Today, the Supreme Court heard opening arguments in two cases regarding the possibility of life without parole as a sentence for juvenile offenders. This article reports data from polling in four states that challenges the idea that the public supports such incarceration over rehabilitation approaches for youth offenders. It remains to be seen what the Court will decide.

Scholars and journalists alike often truncate the roots of social movements by pointing to simple origin stories, predicated on the publication of seminal books like Betty Friedan’s The Feminine Mystique, Michael Harrington’s The Other America, or Ralph Nader’s Unsafe at Any Speed. The truth is that books and intellectualism have a role, but it’s more often symbolic and a function of collective memory than collective action. For a fuller story, these authors believe we must consider social and historical factors outside the world of big, singular ideas (or big, singular expressions of those ideas).
Margaret E. Keck and Kathryn A. Sikkink, Activists Beyond Borders: Advocacy Networks in International Politics, 1998

Despite complaints about the organization behind the purposefully viral campaign to raise awareness about the Ugandan atrocities perpetrated by Joseph Kony (a number of which have been catalogued here), it’s clear that Invisible Children has been incredibly effective in gaining visibility for their cause. Look to Keck and Sikkink’s classic work to examine other activist networks and gain a better understanding of the information, symbols, leverage, and accountability these networks use to gain power in the international sphere.

The authors of this brand new article use data from 21 different European countries to examine the impact of ethnic composition on perceptions of neighborhood safety. The basic take-away is that the more immigrants (or non-Europeans) there are in a community, the lower the perceptions of safety in those neighborhoods. But, while people believe they’re less safe, it’s interesting to keep in mind recent U.S. findings that higher immigrant proportions in neighborhoods actually appear to lower crime rates.

Jamie L. Mullaney and Janet Hinson Shope, Paid to Party: Working Time and Emotion in Direct Home Sale, 2012

This well-crafted and engaging new book looks at women involved in Direct Home Sales, selling things like Tupperware and Mary Kay cosmetics  at house parties among friends. The authors explore emotional fulfillment, work-life balance, and fun in a flexible work model and a billion-dollar industry. To learn more about other “feminist economies,” our own Cyborgology posted “Pinterest and Feminism” just yesterday!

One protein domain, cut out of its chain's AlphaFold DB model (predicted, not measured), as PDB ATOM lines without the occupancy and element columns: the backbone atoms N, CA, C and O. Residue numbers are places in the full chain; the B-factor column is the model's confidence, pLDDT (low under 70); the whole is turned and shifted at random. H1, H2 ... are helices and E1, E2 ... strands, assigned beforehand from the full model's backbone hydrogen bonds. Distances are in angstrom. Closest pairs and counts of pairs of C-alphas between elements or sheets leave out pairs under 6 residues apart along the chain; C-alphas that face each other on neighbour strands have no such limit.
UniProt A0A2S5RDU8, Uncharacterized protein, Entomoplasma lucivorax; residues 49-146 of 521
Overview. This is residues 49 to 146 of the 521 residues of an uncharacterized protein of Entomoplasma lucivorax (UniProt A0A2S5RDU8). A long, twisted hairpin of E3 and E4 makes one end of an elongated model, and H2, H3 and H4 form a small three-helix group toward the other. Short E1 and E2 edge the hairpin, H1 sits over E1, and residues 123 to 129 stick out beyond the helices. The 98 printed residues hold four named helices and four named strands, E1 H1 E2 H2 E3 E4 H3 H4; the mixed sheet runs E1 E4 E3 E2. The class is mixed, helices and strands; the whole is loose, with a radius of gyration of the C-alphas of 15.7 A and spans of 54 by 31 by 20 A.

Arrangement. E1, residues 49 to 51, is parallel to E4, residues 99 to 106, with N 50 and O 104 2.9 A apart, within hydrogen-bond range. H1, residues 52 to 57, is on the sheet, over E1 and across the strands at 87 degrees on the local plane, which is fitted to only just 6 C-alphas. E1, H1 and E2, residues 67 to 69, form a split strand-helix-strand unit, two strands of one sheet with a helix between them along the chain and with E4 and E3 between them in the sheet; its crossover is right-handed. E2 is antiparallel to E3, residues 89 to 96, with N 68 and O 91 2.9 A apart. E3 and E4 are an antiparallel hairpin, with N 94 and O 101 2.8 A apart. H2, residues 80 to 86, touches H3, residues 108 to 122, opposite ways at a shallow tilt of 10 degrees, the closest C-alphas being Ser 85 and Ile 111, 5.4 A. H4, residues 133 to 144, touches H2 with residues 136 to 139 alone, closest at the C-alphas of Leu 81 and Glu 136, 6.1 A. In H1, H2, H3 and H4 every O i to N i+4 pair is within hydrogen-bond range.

As Michiganders and others pondered their Republican presidential candidates last week, Khan’s book reminded us of the concerted cultivation of leaders, even those who spend a good deal of time trying to hone their “Joe the plumber,” anti-intellectual chops while simultaneously using their prep school education and social capital to climb the political ladder.
Katherine S. Newman, Cybelle Fox, David Harding, Jal Mehta, and Wendy Roth, Rampage: The Social Roots of School Shootings, 2005

At a moment when so many are asking unanswerable questions about violence in schools, Newman and her colleagues discuss how the “roots of violence are deeply entwined in the communities” and why the warning signs of such events are frequently, but understandably, overlooked.

Amitai Etzioni and Jared Bloom, eds., We Are What We Celebrate: Understanding Holidays and Rituals, 2004
Among the flurry of February holidays, from Valentine’s to Presidents’ day, from Fat Tuesday to Ash Wednesday, it’s easy to forget that each holiday was constructed for social purposes and its celebration and practice serve sometimes very different functions today. Read up between parties with this collection of new and classic essays.

As you enjoy a day off to remember presidents (or at least, we hope you have the day off!), why not consider how we remember those presidents and why?

California’s controversial Prop 8 (the ban on same-sex marriage) has now been struck down as unconstitutional, but ballot initiatives themselves can have lasting effects even if they’re unsuccessful. This article illustrates how and why the campaigns impact the targeted groups. Using community interviews from 2008, the authors show that the fight for the measure made gay people feel excluded and unequal, but also gave friends and family a moment to rally around their loved ones in opposition to the ballot initiative.